Tuesday, April 14, 2009

creepy post-easter thoughts

It was a great weekend. No. Spectacular.

But only in hindsight.

Easter and Christmas weekends are when we push everyone to invite someone from work, family, neighborhood, etcetera, because, well, these are the times when people do their church-duty-thing and therefore an ideal time for us to clarify what it means to follow Jesus. On these big invitation weekends, I find myself getting weird. Antsy. Narrowed. Hyperpicky about techie-things. I feel bad for our staff. And, even worse, I get more inward-focused. I hate that; that’s the worse part.

You’d think I’d learn. Let me illustrate from a different life I once had.

I led worship at VCC for about a dozen years. Because of my church-orientation (word-of-faith camp) in the early days of my conversion, I thought that as a worship leader, if I hadn’t gone into hyperfaith and “prayed through” in the Spirit for thirty minutes prior to leading worship, then worship wasn’t going to happen. And if the worship wasn’t happening on any Sunday morning it was my fault. Back in the late eighties I worked a crazy job in a jingle-house recording studio outside the Vineyard as well as leading a couple of small groups and the worship on Sunday mornings. Going into hyperfaith was the “proper response” to my obsessive need to perform well for God in all those contexts (uh, plus a great way to burnout…). Only God and worship leaders’ spouses know the real performance anxieties as the worship leader asks this quintessential question on the car ride home: “How do you think worship went today?”—hoping to be validated in some way.

One Sunday morning as I was in hyperfaith on the way to lead worship, the Holy Spirit broke through and said, “You really think this thing depends on you, don’t you?” In other words, if I don’t pray just right, then God won’t show up—and I suddenly realized how sick I was, how creepily religious, how egocentric, how much it negated the body of Christ and the beauty and power of grace. As if this whole thing depended on me. Please. Talk about getting the wind knocked out. And so for the next month or so, I would drive to church on my way to lead worship with the local heavy metal station playing at 120 decibels—just to drive out the religious demons.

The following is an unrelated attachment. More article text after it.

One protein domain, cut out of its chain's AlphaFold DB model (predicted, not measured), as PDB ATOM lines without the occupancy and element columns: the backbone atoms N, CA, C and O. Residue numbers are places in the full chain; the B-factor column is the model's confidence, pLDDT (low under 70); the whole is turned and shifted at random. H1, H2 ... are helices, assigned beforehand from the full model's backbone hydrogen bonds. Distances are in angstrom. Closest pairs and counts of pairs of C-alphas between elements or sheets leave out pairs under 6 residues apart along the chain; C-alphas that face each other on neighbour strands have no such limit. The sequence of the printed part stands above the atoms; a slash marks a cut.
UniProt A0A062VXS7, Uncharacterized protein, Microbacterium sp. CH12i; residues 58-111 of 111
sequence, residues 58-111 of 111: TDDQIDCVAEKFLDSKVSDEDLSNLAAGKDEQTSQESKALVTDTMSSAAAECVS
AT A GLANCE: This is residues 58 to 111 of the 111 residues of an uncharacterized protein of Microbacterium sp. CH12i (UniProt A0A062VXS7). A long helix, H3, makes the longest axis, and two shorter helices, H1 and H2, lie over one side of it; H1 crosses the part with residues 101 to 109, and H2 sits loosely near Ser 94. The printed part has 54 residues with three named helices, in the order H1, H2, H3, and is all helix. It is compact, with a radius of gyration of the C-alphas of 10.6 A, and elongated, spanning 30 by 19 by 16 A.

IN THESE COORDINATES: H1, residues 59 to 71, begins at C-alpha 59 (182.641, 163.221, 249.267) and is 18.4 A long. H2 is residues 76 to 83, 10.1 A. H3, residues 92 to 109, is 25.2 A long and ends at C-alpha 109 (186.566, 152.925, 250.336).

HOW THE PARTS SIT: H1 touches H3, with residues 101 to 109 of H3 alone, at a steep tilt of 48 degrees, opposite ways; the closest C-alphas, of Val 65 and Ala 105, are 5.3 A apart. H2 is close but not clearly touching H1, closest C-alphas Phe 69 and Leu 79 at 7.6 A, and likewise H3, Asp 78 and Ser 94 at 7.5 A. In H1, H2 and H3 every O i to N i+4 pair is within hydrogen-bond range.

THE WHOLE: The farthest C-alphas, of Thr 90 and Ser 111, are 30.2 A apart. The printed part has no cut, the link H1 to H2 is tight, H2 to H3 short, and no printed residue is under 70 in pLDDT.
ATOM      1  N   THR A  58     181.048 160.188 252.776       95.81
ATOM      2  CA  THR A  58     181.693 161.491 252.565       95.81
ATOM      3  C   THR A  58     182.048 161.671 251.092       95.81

And I didn’t even like heavy metal.

There is so much performance mentality behind religious activity that it scares me now. The truth is, God loves us and enjoys our company so much and is frankly unimpressed by how well we think we do or don’t do. That doesn’t mean we become slack and shoddy, but that all of our activity is in response to His love for us, not in any effort to gain it, however subtle that may be.

So what does this have to do with my current Easter anxieties?

It’s just too easy to take everything extremely personal and forget that ultimately it’s not really dependent on us. Yeah, I know it’s my job to craft a thoughtful message that bridges the perception-gap of “church” that people who come twice-a-year have…and even more, hopefully present the message of the resurrection lucidly. And I know ultimately the buck stops here in terms of what gets included in the celebration. But if I’m not careful, that turns into a perverse performance mentality that cuts the legs out from under grace. It’s the same weirdness that crept into the Galatian church.

Anyway, it can make my enjoyment of the weekend weird. Face it: us pastors have peculiar issues.

So tonight Anita and I were eating at a local restaurant when we got a server who goes to the Vineyard. As we headed out the door, our server said, “There’s another guy who works here who goes to the Vineyard as well. Wait a minute.” She left and came out with “Bob”, a twenty-something who told us a great story. While in college, he got addicted to a prescription drug and then compounded his troubles by getting busted one night using a fake i.d. in a local bar. Even worse, he wrote a check with the fake name on the i.d. and ended up with two felony counts and some misdemeanors.

That’s serious; you don’t mess around with felonies. He hit the lowest point in his life.